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Excerpts from the Bielefelf Trial

1. Final Verdict

In the name of the people!


The defendant Altenloh has been found guilty of being a joint accessory to murder in two cases:

1. the murder of at least 6,500 persons from the Bialystok ghetto and 3,500 individuals from Ghetto 1 in Grodno (ghetto liquidations in February 1943);

2. the murder of at least 100 persons in the Bialystok ghetto.

The defendant Heimbach has been found guilty of being a joint accessory to murder in three cases:

1. the murder of at least 6,500 persons from the Bialystok ghetto (ghetto liquidations in February 1943);

2. the murder of at least 100 persons in the Bialystok ghetto;

3. the murder of at least 15,000 persons from the Bialystok ghetto (ghetto liquidation in August 1943).

The defendant Errelis has been found guilty of being a joint accessory to murder in two cases:

1. the murder of at least 3,500 persons from Ghetto 1 in Grodno (ghetto liquidation in February 1943);

2. the murder of at least 15,000 persons from the Bialystok ghetto (ghetto liquidation in August 1943).

The defendant Dibus has been found guilty of being a joint accessory to murder in two cases:

1. the murder of at least 6,500 persons;

2. the murder of at least 15,000 persons, all from the Bialystok ghetto (ghetto liquidations in February and August 1943).

The above accused have therefore been sentenced to the following penalties:

the defendant Altenloh to 8 (eight) years imprisonment;
the defendant Heimbach to 9 (nine) years imprisonment;
the defendant Errelis to 6 (six) years and 6 (six) months imprisonment;
the defendant Dibus to 5 (five years) imprisonment.

All defendants are hereby stripped of their rights as citizens, in the case of Altenloh, Heimbach and Errelis for a period of 5 years, in the case of the defendant Dibus for 4 years.


The accused have been acquitted on all other counts.


The period spent by them in detention awaiting trial will be credited against their full term of confinement.

District Court, Bielefeld, April 17, 1967

(Source: Documents Concerning the Destruction of the Jews of Grodno, Vol. IV, pp. 505-506).

2. Involvement of the Accused in the "Final Solution"

The primary charge against the accused Altenloh, Heimbach, Errelis and Dibus is as fol1ows: as members of the local Security Police, they were actively involved, in varying degrees and extent, in the destruction of the Jews from Bialystok District within the framework of the co-called "Final Solution of the Jewish Question," as ordered by the National Socialist leadership (Hitler, Himmler, Kaltenbrunner, Mueller). They are accused of having carried out, according to orders, the removal and transport of many thousands of Jews to the extermination camps Auschwitz and Treblinka from the ghettos of the district: Zambrow/Lomza (Altenloh, January 1943), Grodno (Altenloh, Errelis, January/February 1943), Pruzana (Altenloh, January 1943), Bialystok city (Altenloh, Heimbach, Dibus, February 1943; Heimbach, Errelis, Dibus, August 1943). They perpetrated these acts while being aware and cognizant of the fate of death awaiting the Jews in those camps.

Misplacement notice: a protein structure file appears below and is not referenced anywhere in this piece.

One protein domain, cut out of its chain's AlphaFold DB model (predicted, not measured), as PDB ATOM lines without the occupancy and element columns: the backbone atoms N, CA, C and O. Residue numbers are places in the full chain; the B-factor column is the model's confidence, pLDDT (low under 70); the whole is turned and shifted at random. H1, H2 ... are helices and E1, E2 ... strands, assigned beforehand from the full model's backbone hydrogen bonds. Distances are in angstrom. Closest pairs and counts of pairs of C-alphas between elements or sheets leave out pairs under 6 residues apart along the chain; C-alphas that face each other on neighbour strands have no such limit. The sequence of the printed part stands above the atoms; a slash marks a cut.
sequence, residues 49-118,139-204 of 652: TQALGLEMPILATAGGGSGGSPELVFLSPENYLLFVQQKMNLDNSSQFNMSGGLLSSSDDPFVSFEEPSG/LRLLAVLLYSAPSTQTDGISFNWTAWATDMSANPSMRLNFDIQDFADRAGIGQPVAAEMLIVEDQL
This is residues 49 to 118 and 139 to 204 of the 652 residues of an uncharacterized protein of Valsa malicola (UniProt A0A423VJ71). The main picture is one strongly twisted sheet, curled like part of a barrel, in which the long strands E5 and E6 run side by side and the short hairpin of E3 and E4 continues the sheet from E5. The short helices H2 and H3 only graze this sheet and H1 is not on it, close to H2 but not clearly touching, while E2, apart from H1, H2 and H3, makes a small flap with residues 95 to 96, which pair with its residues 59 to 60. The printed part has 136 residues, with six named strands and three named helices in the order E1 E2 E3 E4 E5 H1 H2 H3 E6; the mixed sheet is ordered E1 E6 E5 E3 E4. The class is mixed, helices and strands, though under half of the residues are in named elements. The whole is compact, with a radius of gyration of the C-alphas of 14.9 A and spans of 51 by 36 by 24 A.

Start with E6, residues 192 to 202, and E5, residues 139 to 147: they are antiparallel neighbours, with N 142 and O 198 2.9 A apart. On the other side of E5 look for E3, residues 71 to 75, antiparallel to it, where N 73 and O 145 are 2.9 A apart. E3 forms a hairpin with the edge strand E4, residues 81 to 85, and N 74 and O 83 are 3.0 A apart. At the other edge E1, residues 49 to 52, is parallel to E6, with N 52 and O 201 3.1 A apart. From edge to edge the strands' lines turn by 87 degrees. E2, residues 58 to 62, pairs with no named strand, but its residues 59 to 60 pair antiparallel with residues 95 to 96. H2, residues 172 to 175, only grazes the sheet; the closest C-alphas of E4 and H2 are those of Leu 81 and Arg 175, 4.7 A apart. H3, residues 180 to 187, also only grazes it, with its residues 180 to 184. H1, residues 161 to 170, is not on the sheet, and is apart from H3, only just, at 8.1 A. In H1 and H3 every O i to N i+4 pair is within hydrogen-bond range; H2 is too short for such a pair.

In addition, the defendants are accused of having been instrumental in the killing of individual Jews - in varying numbers and for various reasons, acting under order or by their own will and decision - either by shooting these persons themselves or ordering their murder.

Proceedings were originally also directed against two further defendants:
1. the former Oberregierungsrat (senior councillor, Higher Civil Service) and SS Obersturmbannfuehrer (Lieutenant Colonel) Dr. Zimmermann, who served as head of the Commander of the Security Police (KdS) in Bialystok beginning in June 1943 at the latest;
2. the former Kriminalsekretaer (Detective Lieutenant) and SS Sturmscharfuehrer (Sergeant-Major) Hermann Bloch, a member of the Gestapo in Zambrow in January 1943.

These two individuals committed suicide: Dr. Zimmermann on December 31, 1965, just before being rearrested, and Bloch on September 23, 1965, during detention in Karlsruhe awaiting trial.

(Source: Documents, Vol. IV, pp. 516-517.)

3. Transports to the Death Camps after November 2, 1942

Removal and transport of Jews in individual instances was initiated shortly after November 2. At the same time, Jews were deported from the Zichenau ghetto at the nearby Gestapo border post of Zichenau-Schroettersburg. They were transported to Auschwitz in eight trains, which arrived at their final destination in the period from November 7 to December 11, 1942.

In Bialystok District, initial deportations were from the Grodno area. Ghetto 2 in Grodno and the greater proportion of the Kelbasin camp - which was not designed to quarter persons during the winter months - were liquidated, and persons were deported to Auschwitz before the end of 1942 in at least six train transports. These trains arrived in Auschwitz on November 9, 14, 18 and 25, 1942, as well as on December 2 and 8, 1942. The first and last two train transports were from the Kelbasin camp, with Jews from Skiedel, Sydra, Lyda, Ostryna, Grodno, Lunna and Porzeze. The middle two transports contained persons from Ghetto 2 in Grodno. Orders for the transports were sent from the RSHA to Dr. Altenloh; Altenloh then passed on these orders to his Grodno outpost, headed by Errelis. Trains and departure dates were specified in the orders. The 'official' purpose of the operation was listed as 'relocation' of Jews for the purpose of conscripted labor.